Ancient Monuments

History on the Ground

This site is entirely user-supported. See how you can help.

Bowl barrow north of Ferny Crofts

A Scheduled Monument in Denny Lodge, Hampshire

Approximate Location Map
Large Map »
Street or Overhead View
Contributor Photos »

If Google Street View is available, the image is from the best available vantage point looking, if possible, towards the location of the monument. Where it is not available, the satellite view is shown instead.

Coordinates

Latitude: 50.8541 / 50°51'14"N

Longitude: -1.4774 / 1°28'38"W

OS Eastings: 436881.208942

OS Northings: 106194.75609

OS Grid: SU368061

Mapcode National: GBR 770.C9S

Mapcode Global: FRA 76SV.48K

Entry Name: Bowl barrow north of Ferny Crofts

Scheduled Date: 8 April 1992

Source: Historic England

Source ID: 1009919

English Heritage Legacy ID: 20214

County: Hampshire

Civil Parish: Denny Lodge

Traditional County: Hampshire

Lieutenancy Area (Ceremonial County): Hampshire

Details

This monument includes a bowl barrow and a short length of field boundary
situated on the brow of a north-east facing hillslope overlooking the valley
of the River Beaulieu. The barrow mound measures 5.5m in diameter and stands
up to 0.5m high. A ditch, from which material was quarried during the
construction of the monument, surrounds the barrow mound. This has become
largely infilled over the years but it is visible as a slight earthwork 1.2m
wide and up to 0.2m deep on the west side of the mound. The field boundary
abuts the barrow on its north-eastern edge.

MAP EXTRACT
The site of the monument is shown on the attached map extract.
It includes a 2 metre boundary around the archaeological features,
considered to be essential for the monument's support and preservation.

Source: Historic England

Reasons for Scheduling

Bowl barrows, the most numerous form of round barrow, are funerary monuments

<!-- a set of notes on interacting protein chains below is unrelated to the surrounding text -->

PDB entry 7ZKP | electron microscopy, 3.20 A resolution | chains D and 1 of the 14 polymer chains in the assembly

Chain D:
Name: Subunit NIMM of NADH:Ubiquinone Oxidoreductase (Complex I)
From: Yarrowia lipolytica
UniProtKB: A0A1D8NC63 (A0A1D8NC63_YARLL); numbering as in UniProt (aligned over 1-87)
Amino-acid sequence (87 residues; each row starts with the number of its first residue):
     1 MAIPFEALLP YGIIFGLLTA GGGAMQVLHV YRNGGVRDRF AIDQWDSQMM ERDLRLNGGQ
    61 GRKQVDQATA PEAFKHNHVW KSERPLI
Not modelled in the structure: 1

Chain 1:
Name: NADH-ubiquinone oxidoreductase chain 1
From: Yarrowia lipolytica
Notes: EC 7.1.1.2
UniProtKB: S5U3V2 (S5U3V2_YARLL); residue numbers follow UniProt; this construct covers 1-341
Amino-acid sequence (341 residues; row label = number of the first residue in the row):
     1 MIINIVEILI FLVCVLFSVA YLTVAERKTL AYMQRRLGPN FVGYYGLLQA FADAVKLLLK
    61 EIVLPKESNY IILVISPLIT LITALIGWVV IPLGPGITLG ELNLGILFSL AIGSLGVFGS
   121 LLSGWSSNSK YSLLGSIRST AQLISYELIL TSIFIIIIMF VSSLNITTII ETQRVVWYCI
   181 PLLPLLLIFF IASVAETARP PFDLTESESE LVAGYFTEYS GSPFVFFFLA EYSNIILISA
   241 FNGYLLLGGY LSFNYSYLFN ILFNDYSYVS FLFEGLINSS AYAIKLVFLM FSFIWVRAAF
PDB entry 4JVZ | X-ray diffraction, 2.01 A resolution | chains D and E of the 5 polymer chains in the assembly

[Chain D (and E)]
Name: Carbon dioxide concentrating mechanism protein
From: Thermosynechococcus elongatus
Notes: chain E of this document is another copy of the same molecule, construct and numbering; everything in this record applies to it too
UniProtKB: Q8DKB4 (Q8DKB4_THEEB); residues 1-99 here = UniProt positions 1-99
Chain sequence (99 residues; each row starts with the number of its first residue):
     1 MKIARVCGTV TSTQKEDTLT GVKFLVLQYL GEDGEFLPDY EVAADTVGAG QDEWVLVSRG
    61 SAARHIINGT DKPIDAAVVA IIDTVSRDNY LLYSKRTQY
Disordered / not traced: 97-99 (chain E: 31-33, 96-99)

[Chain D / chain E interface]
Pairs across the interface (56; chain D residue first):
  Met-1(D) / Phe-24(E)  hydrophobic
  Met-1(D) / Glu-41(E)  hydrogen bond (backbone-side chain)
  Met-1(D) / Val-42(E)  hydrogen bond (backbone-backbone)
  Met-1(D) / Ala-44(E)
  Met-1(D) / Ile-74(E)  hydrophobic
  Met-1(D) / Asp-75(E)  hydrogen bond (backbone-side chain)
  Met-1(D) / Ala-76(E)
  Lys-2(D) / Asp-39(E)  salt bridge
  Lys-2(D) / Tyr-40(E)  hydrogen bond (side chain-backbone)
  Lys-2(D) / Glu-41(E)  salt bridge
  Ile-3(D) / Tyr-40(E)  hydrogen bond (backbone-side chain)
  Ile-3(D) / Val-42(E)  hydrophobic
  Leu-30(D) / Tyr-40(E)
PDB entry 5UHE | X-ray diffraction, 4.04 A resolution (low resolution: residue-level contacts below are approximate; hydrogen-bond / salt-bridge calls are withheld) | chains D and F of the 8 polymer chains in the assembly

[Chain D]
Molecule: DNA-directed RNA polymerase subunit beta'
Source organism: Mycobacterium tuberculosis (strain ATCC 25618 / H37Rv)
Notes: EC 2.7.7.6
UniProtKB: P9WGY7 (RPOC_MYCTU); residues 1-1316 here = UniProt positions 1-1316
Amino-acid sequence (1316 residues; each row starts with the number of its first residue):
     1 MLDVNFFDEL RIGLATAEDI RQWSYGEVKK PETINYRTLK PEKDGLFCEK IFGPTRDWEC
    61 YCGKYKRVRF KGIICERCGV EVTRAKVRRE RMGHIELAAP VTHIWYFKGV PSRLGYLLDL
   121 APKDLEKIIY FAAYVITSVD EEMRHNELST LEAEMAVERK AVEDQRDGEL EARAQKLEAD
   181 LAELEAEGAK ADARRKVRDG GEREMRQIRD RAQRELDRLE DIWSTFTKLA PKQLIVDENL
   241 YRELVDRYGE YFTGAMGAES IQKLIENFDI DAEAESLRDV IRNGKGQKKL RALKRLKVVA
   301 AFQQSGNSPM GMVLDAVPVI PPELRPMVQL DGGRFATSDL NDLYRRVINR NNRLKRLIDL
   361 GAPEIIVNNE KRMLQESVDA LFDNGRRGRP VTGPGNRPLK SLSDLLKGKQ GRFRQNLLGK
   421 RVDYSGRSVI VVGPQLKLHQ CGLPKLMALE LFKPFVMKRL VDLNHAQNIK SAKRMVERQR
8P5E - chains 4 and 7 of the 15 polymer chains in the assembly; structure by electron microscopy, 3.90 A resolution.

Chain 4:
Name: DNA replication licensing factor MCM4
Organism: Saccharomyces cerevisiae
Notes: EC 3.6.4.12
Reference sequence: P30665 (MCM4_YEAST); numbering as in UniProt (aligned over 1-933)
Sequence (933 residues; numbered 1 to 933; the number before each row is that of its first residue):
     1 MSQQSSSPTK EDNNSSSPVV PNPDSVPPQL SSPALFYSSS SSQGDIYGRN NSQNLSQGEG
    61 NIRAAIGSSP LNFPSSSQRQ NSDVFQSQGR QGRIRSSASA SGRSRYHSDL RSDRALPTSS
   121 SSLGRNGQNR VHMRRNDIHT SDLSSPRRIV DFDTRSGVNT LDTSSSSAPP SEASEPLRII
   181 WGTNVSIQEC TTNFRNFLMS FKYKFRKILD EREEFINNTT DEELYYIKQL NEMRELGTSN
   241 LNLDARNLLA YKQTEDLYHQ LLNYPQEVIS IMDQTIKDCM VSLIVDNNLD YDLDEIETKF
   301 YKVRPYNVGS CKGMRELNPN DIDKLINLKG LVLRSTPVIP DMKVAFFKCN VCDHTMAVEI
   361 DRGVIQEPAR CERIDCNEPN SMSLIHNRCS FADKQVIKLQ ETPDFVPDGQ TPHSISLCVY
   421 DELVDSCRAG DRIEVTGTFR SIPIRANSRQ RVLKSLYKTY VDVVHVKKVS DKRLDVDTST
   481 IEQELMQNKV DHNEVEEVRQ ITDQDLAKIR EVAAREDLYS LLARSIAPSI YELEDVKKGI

dating from the Late Neolithic period to the Late Bronze Age, with most
examples belonging to the period 2400-1500 BC. They were constructed as
earthen or rubble mounds, sometimes ditched, which covered single or multiple
burials. They occur either in isolation or grouped as cemeteries and often
acted as a focus for burials in later periods. Often superficially similar,
although differing widely in size, they exhibit regional variations in form
and a diversity of burial practices. There are over 10,000 surviving bowl
barrows recorded nationally (many more have already been destroyed), occurring
across most of lowland Britain. Often occupying prominent locations, they are
a major historic element in the modern landscape and their considerable
variation of form and longevity as a monument type provide important
information on the diversity of beliefs and social organisations amongst early
prehistoric communities. They are particularly representative of their period
and a substantial proportion of surviving examples are considered worthy of
protection.

The bowl barrow north of Ferny Crofts survives within the New Forest, an area
which is known to have been important in terms of lowland Bronze Age
occupation. A considerable amount of archaeological evidence has survived in
this area because of a lack of agricultural activity, the result of later
climatic deterioration, development of heath and the establishment of a Royal
Forest.

Source: Historic England

Sources

Other
Darvill, T, MPP Single Monument Class Descriptions - Bowl Barrows,
Hampshire County Planning Department, SU 30 NE 4,

Source: Historic England

Other nearby scheduled monuments

AncientMonuments.uk is an independent online resource and is not associated with any government department. All government data published here is used under licence. Please do not contact AncientMonuments.uk for any queries related to any individual ancient or schedued monument, planning permission related to scheduled monuments or the scheduling process itself.

AncientMonuments.uk is a Good Stuff website.